It began, appropriately enough, over an impassioned discussion during a restaurant meal in which several great wines were poured. “Wouldn’t it be great,” someone mused out loud, “if we could make our own wines, right at home, and have them with beautiful dinners like this one?” More than a decade later, proprietor Sean Salem’s dream has become a reality—and never one to think on a small scale, Salem and his wife and partner, Saeedeh, built not one but two wineries.
Those wineries are the French-inspired Le Vieux Pin, named after an elderly but sturdy pine tree that stands on the winery property to this day, and La Stella, named for the night sky and inspired by Italy. Both wineries are part of a larger family called Enotecca Winery and Resorts, and both are what general manager Rasoul Salehi calls “Old-World style, made in the New World.” The early days, when the winemakers and vineyard teams were still finding their way (Le Vieux Pin’s first vintage was in 2005, La Stella’s in 2006), had some intriguing and often entrancing experiments with pinot noir, among other things, but after a few years, and a new winemaker, Severine Pinte, they are finding what looks to be the right path. Things have really evolved nicely. Pinte was born in France, and she studied wine both there and for a brief time in British Columbia before joining with André Lurton as assistant winemaker in the Languedoc region of France. A few years later, after wanderlust and an abiding curiosity about wine that led her to Australia, she returned to British Columbia and in 2010 joined Enotecca.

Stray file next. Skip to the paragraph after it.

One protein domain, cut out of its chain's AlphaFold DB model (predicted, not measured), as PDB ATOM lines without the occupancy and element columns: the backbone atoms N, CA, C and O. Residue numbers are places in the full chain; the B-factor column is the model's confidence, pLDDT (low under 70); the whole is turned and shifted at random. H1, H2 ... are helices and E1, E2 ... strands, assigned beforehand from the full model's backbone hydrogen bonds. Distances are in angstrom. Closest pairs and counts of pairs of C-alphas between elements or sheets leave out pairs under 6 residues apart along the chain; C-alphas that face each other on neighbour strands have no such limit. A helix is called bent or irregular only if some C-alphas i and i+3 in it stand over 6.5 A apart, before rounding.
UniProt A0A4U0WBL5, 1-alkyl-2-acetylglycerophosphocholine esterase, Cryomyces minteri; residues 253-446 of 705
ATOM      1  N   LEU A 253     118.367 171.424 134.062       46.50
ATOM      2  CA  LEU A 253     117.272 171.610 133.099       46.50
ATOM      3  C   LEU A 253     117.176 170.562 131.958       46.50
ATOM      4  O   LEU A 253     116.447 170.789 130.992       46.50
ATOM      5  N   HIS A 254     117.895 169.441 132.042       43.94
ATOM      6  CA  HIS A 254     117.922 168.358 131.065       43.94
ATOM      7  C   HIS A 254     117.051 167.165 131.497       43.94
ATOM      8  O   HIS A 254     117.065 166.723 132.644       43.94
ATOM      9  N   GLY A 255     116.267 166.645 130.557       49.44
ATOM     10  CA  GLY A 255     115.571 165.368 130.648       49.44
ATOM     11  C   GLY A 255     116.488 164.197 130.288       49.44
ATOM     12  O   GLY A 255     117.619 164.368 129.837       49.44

Le Vieux Pin and La Stella wineries are mostly estate-grown grapes, and all is fastidiously cared for as the wineries search for the ideal marriage of soil, climate, and grape variety. Le Vieux Pin boasts some elegant chardonnay and an astonishingly rich, vibrant Rhône-blend white called Ava. The reds include some lovely single-vineyard, Rhône-style wines—a petit rouge, the annual bestselling syrah, a blend called Retouche, and two Equinoxe wines (one syrah, the other merlot), and as Salehi says, “We are only just beginning to see what these special vineyards can do. Our job is really to handle the fruit that is given to us with care, and make the best wines possible.” Time and trial have provided plenty of information about exposures, soil types, slopes, moisture, and temperature. Add to that a barrel program worthy of any top-tier one and you have wines built to last years, perhaps decades in some cases, and virtually all of them are approachable fairly early as well. That seems to be the way in the New World’s best wineries.